Parashah of the week: Mishpatim

“If you lend money to My people, to the poor among you, do not act toward them as a creditor; exact no interest from them” Exodus 22:24


Parashat Mishpatim discusses the laws of lending among a wide range of other moral, ethical and religious imperatives. Although the verse starts with the word “if”, the commentators emphasise that offering financial support to someone in need is a direct Torah obligation.

Indeed, the Talmud writes that providing an interest-free loan to someone who is struggling is considered to be an even greater mitzvah than the mitzvah of giving charity (Shabbat 63a). The reason given for this is that it is less embarrassing for the recipient to take a loan than to receive charity.

Maimonides in his Laws of Loans adds that by providing a loan when needed, you can help an individual to stand on their own two feet with independence and dignity, so that they will not need to accept charity. 

The Mishnah in tractate Pe’ah writes that giving a loan to a person in need is one of the few mitzvot for which a person receives a reward in this world as well as in the world to come. We recite that mishnah every morning at the beginning of our prayers as a reminder that we must fulfil our obligations to our community before we can fulfil our obligation to our Creator.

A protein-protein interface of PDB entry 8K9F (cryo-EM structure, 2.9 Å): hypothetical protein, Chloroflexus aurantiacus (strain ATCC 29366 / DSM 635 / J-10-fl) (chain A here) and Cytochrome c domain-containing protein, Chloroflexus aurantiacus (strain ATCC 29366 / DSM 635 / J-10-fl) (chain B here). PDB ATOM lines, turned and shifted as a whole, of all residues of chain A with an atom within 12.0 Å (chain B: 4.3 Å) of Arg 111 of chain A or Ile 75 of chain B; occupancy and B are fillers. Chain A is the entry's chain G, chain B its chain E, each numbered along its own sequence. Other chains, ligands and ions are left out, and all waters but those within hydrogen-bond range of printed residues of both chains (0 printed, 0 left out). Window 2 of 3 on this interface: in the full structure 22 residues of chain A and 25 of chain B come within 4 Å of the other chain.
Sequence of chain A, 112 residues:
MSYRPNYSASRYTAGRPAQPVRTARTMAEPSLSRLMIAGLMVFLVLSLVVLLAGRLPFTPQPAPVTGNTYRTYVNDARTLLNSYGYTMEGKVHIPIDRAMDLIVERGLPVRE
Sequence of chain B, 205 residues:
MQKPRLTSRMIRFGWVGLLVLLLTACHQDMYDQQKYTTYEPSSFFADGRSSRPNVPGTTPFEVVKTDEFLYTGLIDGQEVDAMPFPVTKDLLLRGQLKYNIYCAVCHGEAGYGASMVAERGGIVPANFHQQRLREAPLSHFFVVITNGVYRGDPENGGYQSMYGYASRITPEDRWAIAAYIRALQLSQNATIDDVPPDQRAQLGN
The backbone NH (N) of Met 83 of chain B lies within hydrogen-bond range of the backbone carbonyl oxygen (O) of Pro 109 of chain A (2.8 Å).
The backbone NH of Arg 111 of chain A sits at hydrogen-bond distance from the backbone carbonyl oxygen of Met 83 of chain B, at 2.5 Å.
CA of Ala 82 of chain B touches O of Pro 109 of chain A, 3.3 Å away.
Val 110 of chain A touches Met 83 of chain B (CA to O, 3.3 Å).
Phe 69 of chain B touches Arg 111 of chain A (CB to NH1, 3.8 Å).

Rav Hirsch (the 19th-century German Jewish leader) writes that lending to someone in need is a privilege and in fact the lender should be grateful to the borrower for allowing them to fulfil God’s will.

Financial success is fickle. We are all aware of those who have worked incredibly hard and achieved meagre financial reward, while others seemingly get rich overnight. The Torah wants us to remember that any assets we have are ours by the grace of God and sharing them with those in need is a way of reinforcing our deep gratitude to Hashem.

Many communities have free loan funds; these are wonderful institutions and those who donate money to these fund are performing one of the most admirable forms of charitable giving. Their donations are “recycled” many times over and the impact of their generosity can have an impact for many years to come.

In the current financial climate, with so many around us struggling to meet their basic obligations, we should do our utmost as a Jewish community to support and bolster these loan funds (sometimes known as loan gemachs). These funds generally operate with complete discretion and are a beautiful fulfilment of the community obligation to support those in need. 

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